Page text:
Joyce Gemmell is one of San Diego’s first Master Gardeners. She works with community gardens in El Cajon and has volunteered more than 3,000 hours to the program, writing a monthly column for the organization’s Clippings newsletter, teaching classes on growing vegetables and working at the San Diego County Fair information booth.
“I love the camaraderie of being a Master Gardener,” she explained. “We all have the same interest in growing things. I love to talk to people about veggies and encourage them to grow them. I was raised during the Depression and believe people should know where their food comes from and how hard it is to raise enough food for a family.”
Master Gardener Giana Crispell is a 2014 graduate. She saw a recruiting bookmark calling for Master Gardeners and from there completed an application.
“I’ve gardened all my life, starting at age 10,” she said. “And all my life I’ve volunteered—for Girl Scouts, Special Olympics, and other charities. They call you in for an interview and want to know what your interests are. They don’t want you to go to class, get all this knowledge, and then open a nursery. The main purpose is to educate the public.”
Crispell, a retired financial planner, described a six-month curriculum that includes a handbook, quizzes, daily labs on topics like how to prune and how to propagate, and expert speakers—all culminating in a long, open-book final and team garden design charrette. After graduation, she said, you choose a committee or more to join—there are some 40 committees in the San Diego organization ranging from school gardens, new class selection, and earth-friendly gardens to communications, the hotline, spring and fall seminars, the San Diego County Fair, and demonstration gardens.
“There’s a huge demand for school gardens,” Crispell, who has accumulated over 400 volunteer hours since becoming a Master Gardener, noted. “There’s more demand for school garden volunteers than we have Master Gardeners.”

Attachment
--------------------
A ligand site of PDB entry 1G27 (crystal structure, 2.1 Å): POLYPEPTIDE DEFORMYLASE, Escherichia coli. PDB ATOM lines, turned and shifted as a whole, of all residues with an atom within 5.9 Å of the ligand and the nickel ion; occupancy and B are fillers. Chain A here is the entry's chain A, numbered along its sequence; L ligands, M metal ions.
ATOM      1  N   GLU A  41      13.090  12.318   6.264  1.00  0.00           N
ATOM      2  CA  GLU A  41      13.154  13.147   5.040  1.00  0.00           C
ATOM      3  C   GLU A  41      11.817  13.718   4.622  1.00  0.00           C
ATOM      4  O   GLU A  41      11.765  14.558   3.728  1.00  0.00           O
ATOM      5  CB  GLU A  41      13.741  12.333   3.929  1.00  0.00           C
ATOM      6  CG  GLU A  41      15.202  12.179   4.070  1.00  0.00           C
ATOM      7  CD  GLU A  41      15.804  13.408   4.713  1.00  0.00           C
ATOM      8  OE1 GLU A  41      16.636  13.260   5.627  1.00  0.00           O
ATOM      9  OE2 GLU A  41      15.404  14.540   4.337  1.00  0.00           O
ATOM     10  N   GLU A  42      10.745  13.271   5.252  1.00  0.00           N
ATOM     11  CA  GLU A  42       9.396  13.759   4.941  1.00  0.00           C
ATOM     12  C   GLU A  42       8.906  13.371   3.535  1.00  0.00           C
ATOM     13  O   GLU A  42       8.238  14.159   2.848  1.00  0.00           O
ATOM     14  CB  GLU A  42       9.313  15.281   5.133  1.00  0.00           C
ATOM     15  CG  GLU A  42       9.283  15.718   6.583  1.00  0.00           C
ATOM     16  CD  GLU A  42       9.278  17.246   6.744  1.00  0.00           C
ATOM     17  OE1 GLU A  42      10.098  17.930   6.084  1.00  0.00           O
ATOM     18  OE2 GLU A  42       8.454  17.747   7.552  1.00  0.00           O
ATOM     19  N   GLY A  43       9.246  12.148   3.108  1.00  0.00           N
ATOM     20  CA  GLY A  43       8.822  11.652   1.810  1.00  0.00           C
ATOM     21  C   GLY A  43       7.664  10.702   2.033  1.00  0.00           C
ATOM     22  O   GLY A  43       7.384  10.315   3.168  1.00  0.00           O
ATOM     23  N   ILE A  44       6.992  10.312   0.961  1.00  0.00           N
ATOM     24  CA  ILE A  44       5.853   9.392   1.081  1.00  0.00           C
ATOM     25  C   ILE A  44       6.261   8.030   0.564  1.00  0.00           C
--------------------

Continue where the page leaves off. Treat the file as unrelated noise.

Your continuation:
Currently, there’s a big diversification push by the San Diego group. When asked to describe a typical Master Gardener, Crispell joked “a retired school teacher.” But, she said, actually they come from all walks of life. That may be true professionally, but a look at the gender and ethnic mix of members shows that 84 percent are women —45 percent are white, 2 percent are Black/African American, 5 percent are Hispanic or Latino, 4 percent are Asian, and 1 percent are American Indian. Another 43 percent are listed as “undetermined.” And, many are retired.
Sonya Prestridge, the organization’s current president, said they’ve made it their goal to look for men who are eager to join and to look for younger people. They’re also looking for more ethnic diversity, especially given the international communities they serve.
“For the last two Master Gardener groups, we focused on Hispanic, Ethiopian, and any of the groups that tended to be in various regions in San Diego County,” she explained. “One of the things we’d like to do in 2018 is see if we can recruit someone who can speak Arabic.”
For Prestridge, the allure of being a Master Gardener is simple. “It’s being able to help somebody make their garden grow. It’s just so exciting when someone asks you a question and you talk it through and get them in the right direction. When they send you a note telling you how much you helped, you walk on air. If you can help somebody have a better garden, it’s just amazing.”